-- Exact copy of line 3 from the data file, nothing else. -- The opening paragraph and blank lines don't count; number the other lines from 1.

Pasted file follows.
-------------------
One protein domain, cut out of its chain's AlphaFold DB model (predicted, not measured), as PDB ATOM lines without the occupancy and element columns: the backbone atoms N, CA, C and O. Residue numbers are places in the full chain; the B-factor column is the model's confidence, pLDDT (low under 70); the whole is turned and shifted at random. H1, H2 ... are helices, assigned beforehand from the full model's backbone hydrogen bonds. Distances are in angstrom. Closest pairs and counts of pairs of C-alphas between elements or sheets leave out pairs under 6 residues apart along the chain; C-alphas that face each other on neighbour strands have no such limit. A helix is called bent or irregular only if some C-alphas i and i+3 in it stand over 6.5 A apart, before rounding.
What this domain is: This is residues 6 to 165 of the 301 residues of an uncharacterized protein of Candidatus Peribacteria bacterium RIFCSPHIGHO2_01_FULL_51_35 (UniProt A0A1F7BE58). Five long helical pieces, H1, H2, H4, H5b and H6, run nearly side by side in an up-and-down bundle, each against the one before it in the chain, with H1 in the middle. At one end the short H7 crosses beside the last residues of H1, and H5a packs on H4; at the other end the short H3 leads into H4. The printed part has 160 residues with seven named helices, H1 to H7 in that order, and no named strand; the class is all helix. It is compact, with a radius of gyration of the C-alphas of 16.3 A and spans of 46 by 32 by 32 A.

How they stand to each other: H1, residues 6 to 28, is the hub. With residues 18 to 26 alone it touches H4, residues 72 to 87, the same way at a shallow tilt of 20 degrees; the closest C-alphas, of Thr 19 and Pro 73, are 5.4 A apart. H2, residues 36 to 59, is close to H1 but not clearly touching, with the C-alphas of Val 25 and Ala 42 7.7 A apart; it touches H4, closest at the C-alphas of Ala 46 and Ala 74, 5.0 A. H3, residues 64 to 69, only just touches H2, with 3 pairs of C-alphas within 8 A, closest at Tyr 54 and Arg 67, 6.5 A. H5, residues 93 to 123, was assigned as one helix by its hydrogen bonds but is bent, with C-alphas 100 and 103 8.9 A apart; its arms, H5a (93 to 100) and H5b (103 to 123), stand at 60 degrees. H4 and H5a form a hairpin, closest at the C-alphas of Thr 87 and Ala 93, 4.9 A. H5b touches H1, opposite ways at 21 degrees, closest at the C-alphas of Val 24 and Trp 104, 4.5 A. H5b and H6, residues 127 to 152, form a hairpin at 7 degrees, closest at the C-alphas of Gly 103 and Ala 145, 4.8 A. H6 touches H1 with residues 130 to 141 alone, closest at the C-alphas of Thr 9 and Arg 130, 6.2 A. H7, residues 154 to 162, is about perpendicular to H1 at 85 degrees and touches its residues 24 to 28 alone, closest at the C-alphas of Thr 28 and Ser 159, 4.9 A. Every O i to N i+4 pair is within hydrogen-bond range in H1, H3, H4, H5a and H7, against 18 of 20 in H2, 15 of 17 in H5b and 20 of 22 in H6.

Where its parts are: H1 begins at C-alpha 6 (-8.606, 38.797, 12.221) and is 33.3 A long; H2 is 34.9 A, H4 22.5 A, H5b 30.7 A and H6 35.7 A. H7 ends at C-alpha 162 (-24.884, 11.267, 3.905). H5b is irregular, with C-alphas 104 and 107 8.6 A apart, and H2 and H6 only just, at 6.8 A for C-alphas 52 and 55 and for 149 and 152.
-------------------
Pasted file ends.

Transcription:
Where its parts are: H1 begins at C-alpha 6 (-8.606, 38.797, 12.221) and is 33.3 A long; H2 is 34.9 A, H4 22.5 A, H5b 30.7 A and H6 35.7 A. H7 ends at C-alpha 162 (-24.884, 11.267, 3.905). H5b is irregular, with C-alphas 104 and 107 8.6 A apart, and H2 and H6 only just, at 6.8 A for C-alphas 52 and 55 and for 149 and 152.